Take it your­self

Getaway (South Africa) - - Photography -

Use these tips to cap­ture tiny droplets af­ter rain or dew

EQUIP­MENT

DSLR A macro lens with a 1:1 mag­ni­fi­ca­tion ra­tio shows up de­tail best. Can’t af­ford a macro lens? Buy an extension tube – a lightweight, hol­low tube that fits be­tween your cam­era mount and lens, al­low­ing you to fo­cus on closer ob­jects. A tri­pod and shut­ter-re­lease ca­ble help com­bat cam­era shake. Com­pact Switch to Macro mode and use the multi-shot op­tion to in­crease your chances of get­ting a per­fectly clear im­age. Smart­phone Try out a macro lens at­tach­ment, such as the Thinker (R649, lime­lens.co.za).

SET­TINGS

Switch to man­ual fo­cus and use a nar­row aper­ture (no wider than f/16). Set your shut­ter speed to 1/250 sec and ad­just your ISO un­til you get a good ex­po­sure.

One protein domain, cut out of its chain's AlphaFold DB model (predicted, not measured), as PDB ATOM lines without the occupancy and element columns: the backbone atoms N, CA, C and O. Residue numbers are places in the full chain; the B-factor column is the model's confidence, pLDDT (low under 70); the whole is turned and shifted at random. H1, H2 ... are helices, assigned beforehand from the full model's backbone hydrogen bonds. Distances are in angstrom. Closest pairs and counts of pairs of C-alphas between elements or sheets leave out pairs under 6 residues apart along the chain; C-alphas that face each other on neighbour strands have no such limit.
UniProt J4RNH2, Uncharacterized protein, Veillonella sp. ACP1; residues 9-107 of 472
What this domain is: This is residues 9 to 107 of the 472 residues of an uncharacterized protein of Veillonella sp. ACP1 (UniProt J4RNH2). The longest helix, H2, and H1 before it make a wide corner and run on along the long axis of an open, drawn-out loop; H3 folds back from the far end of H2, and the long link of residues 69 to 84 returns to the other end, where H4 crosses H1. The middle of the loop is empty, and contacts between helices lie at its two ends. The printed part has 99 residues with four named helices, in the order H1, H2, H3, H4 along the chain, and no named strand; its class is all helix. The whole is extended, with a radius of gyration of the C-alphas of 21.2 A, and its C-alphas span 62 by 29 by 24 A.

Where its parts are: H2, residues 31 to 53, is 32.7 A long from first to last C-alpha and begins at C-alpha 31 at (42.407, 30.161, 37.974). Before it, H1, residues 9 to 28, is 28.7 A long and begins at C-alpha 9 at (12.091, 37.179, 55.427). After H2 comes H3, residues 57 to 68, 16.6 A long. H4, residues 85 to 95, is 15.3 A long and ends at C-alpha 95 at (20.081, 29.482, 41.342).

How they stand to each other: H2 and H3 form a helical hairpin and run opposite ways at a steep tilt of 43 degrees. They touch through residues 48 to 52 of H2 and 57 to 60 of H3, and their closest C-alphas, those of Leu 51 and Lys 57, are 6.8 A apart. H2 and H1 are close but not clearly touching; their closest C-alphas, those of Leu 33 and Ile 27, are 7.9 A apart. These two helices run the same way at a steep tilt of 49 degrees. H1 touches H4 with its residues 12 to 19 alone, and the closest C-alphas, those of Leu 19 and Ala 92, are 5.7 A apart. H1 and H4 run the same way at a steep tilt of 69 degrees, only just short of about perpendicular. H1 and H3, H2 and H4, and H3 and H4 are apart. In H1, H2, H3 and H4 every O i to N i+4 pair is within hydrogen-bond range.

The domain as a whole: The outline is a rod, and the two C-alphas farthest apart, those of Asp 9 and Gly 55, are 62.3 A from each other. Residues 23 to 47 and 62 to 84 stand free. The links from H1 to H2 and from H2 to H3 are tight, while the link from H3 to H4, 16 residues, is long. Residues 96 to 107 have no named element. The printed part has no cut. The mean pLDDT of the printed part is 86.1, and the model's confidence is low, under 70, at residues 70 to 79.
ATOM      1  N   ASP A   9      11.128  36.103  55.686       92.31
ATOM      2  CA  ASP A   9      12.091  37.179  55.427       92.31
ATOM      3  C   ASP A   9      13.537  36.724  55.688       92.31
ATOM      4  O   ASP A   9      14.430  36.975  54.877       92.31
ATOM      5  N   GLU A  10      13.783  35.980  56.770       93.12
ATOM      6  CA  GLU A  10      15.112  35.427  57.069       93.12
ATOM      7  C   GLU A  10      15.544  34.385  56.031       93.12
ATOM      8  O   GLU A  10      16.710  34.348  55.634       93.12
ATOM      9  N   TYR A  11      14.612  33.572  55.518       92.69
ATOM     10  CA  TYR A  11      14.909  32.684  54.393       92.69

PRAC­TI­CAL

Cre­ate these pic­tures on sunny days and look for droplets hang­ing in the light. The stronger light will re­veal bet­ter con­trast and colour. Ex­per­i­ment with an­gles and dis­tance to get the whole flower re­fracted clearly in the droplet. Set your cam­era to mag­ni­fied Live View mode and man­u­ally fo­cus un­til the flower in the droplet is pin-sharp. Find sub­jects with com­ple­men­tary colours (see Know your Stuff on the next page) and iso­late these colours to in­crease vis­ual im­pact. Plant a stick in the ground and tether your plant to it. This will keep it – and the wa­ter droplet on it – as still as pos­si­ble.

STARTER TIP Prac­tise at home us­ing drops of glyc­er­ine. They last longer and al­low more time to get it right. AM­A­TEUR TIP Look for dif­fer­ent sub­jects to re­fract such as build­ings, trees or recog­nis­able land­marks. PRO TIP Look out for in­sects. The com­bi­na­tion of in­sect, wa­ter droplet and re­fracted flower within will give you in­cred­i­ble im­agery.

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